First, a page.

Proving the Business Case for the Internet of Things

Measure offers drones for wind farm inspection

Steve Rogerson
September 27, 2017

US drone provider Measure has added turnkey wind farm inspection capabilities to its portfolio of aerial data collection services. Wind farm operators can now outsource preventive maintenance inspections to Measure's drone pilots and data analysts for problem identification.
The service helps avert critical turbine failures and efficiency losses while reducing repair downtime and its associated revenue impact.
The company's drone inspection system has already been used to examine more than 400MW of wind farms. The package spans all inspection and reporting functions, including drone equipment, safe and insured flights by experienced drone pilots, efficient data processing that pinpoints both blade damage and severity, and damage reports and analytics available through a secure online portal.
"Many wind farms don't inspect their turbines on a preventive maintenance basis, and those that do use ground crews with conventional cameras and zoom lenses," said Harjeet Johal, Measure vice president. “Under both conditions, there is a risk of failing to detect turbine damage or structural defects on blades that can worsen over time and lead to a catastrophic failure. Our drone-based inspections provide multiple advantages that can help wind farm operators operate at peak capacity."
The company claims that inspection is 75 per cent faster than other methods, averaging 30 minutes or less per turbine compared with as much as two hours for manned inspections. This reduces excessive time commitments and allows large wind farms to be inspected more frequently. It also reduces labour costs for inspection and frees employees for other tasks.
There is a decreased injury risk in the field, with no threat of falls to inspectors climbing turbine structures or blades. And better defect and damage detection because drones get closer to turbine blades than ground cameras, capturing clearer images. Undetected defects on the blades can result in continuous efficiency losses as high as six per cent and associated revenue loss of up to $10,000 annually per turbine.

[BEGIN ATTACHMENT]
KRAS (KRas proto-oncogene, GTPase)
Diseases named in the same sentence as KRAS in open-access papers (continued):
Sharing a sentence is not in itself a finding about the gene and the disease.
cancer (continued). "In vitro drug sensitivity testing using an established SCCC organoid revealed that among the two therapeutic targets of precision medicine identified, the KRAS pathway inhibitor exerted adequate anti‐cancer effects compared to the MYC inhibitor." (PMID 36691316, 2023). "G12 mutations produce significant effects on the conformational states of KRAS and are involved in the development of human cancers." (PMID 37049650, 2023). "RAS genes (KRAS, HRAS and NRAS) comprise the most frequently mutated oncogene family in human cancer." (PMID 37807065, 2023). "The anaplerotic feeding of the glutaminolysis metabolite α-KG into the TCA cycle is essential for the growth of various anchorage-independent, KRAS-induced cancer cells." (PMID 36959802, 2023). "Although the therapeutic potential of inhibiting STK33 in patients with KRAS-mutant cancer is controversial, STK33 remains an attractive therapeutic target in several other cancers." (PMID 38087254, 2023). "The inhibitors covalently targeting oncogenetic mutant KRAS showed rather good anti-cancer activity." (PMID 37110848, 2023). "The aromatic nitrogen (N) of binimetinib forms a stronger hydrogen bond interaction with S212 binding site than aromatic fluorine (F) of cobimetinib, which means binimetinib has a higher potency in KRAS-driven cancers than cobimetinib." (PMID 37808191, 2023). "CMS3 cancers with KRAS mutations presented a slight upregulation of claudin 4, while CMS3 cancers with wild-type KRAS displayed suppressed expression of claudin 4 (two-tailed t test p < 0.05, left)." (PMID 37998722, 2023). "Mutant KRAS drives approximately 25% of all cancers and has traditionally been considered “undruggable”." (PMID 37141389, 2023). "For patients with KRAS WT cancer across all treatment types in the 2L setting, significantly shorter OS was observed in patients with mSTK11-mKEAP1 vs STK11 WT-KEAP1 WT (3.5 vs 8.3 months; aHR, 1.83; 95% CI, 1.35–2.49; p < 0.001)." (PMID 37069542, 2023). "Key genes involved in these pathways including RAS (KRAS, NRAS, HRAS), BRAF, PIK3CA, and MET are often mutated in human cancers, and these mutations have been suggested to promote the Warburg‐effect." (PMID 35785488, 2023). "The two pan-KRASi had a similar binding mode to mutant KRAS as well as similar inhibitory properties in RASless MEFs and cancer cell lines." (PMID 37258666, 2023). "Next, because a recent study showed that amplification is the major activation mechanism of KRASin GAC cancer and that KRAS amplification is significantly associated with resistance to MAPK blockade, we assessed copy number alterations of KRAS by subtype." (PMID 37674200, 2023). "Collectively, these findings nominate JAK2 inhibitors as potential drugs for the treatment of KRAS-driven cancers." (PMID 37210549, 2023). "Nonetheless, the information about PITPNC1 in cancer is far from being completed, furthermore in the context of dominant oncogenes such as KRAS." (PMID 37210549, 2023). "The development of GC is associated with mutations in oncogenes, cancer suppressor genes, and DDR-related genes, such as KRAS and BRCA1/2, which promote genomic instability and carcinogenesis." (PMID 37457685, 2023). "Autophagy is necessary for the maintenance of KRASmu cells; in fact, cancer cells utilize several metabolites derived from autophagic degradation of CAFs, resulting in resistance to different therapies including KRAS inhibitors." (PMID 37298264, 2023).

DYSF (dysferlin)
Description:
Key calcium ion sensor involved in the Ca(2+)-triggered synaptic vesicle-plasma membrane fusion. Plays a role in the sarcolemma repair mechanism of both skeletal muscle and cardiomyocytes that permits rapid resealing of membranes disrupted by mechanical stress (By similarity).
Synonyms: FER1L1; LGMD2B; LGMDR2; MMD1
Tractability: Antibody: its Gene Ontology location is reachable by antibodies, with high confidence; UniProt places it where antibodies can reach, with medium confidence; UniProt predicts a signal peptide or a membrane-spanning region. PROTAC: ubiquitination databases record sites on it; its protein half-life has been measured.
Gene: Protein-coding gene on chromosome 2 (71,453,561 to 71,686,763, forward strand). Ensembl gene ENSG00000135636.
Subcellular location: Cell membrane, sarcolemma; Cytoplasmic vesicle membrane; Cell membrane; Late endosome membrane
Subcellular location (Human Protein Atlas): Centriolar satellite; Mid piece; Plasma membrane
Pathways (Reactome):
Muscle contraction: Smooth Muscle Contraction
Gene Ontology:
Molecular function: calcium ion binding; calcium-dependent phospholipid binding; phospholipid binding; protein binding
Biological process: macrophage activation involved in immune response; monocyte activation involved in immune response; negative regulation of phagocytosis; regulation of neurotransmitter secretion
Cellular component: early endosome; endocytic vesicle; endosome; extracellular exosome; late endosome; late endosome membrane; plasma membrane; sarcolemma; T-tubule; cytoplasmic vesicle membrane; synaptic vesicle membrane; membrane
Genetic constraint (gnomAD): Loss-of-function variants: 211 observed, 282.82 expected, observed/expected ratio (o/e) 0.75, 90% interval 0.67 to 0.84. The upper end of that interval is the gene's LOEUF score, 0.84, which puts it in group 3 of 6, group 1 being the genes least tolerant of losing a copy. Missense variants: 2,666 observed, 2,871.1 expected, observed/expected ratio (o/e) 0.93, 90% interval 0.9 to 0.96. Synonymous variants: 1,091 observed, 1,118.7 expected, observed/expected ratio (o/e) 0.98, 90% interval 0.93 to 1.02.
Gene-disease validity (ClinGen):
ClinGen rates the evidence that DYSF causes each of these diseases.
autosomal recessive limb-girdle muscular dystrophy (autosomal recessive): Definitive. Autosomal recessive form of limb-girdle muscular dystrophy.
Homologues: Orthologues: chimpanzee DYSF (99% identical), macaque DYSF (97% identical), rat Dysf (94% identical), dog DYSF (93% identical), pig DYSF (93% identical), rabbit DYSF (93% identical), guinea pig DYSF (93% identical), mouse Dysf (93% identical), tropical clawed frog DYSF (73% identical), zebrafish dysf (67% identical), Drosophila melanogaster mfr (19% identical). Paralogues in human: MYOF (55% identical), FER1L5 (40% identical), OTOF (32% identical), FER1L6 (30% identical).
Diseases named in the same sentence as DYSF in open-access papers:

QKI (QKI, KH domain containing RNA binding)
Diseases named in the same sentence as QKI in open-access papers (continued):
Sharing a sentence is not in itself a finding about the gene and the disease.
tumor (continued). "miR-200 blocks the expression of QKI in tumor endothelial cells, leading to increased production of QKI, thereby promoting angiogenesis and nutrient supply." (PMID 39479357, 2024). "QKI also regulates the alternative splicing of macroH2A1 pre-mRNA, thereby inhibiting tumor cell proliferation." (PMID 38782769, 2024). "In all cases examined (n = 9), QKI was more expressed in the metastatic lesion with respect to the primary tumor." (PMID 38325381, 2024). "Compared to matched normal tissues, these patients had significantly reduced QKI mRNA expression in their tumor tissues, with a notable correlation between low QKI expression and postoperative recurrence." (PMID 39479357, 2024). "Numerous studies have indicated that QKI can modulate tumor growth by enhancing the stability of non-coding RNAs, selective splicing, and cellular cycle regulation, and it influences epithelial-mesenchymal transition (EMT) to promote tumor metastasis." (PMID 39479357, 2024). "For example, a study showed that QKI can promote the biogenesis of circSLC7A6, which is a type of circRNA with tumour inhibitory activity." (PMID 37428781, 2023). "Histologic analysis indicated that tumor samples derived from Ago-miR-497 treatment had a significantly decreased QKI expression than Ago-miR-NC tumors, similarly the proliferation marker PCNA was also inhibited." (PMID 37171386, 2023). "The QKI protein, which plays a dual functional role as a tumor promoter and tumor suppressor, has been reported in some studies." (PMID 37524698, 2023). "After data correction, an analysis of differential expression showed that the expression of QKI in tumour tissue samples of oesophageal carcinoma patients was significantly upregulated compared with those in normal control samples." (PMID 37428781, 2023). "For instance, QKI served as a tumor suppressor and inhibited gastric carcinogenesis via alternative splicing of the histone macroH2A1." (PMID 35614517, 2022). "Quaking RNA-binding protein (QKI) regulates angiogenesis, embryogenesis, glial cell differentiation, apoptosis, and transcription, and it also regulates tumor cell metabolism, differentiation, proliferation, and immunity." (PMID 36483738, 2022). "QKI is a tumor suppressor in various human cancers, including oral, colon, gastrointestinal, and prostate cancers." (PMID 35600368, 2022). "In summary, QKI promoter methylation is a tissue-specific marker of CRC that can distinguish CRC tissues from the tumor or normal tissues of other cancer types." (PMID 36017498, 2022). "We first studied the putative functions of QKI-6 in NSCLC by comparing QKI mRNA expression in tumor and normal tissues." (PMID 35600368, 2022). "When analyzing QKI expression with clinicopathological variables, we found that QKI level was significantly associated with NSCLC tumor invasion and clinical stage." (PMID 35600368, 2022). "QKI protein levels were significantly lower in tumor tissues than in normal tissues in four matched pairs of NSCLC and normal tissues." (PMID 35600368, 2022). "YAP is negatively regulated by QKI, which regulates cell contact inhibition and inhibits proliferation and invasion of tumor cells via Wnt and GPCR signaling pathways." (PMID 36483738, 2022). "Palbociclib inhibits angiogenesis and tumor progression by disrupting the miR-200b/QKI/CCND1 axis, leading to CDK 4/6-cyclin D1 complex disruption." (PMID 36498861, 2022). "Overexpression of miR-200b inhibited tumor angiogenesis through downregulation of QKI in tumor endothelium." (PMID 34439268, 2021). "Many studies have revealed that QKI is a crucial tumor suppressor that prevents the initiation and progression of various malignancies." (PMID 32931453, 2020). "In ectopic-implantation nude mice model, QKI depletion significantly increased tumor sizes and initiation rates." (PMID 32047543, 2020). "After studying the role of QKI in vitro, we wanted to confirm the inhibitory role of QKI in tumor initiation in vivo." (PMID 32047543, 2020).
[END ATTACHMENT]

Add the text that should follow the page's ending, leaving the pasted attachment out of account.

All this should increase turbine availability and revenue generation through early problem detection that helps prevent critical failures and associated downtime for repairs. It also produces actionable data, including classified damage reports and historical portfolio analysis documenting turbine defects, failure rates and efficiency losses over time. Damage reports can be customised to display only the information needed by blade repair technicians with a few clicks.
"Our global wind portfolio is currently 1033MW with 877MW in the USA alone," said Adam Brown, US drone programme lead at AES, a Fortune 200 global power company. “Knowing the health of our wind assets is essential for us to provide reliable power to our customers. Using drones to inspect the blades and towers makes it safer for our people as they can stay firmly on the ground while still being able to inspect, at scale, hundreds of wind turbines to ensure they have the highest availability."
Measure's wind farm inspection expands the company's services to the renewable energy sector, which also include a suite of drone inspection services for solar plants that was announced in July. The suite includes solar panel inspections, drone-based site overview and maintenance, site shading and terrain analysis, thermal inverter scans, tracker misalignment detection, and vegetation management analysis.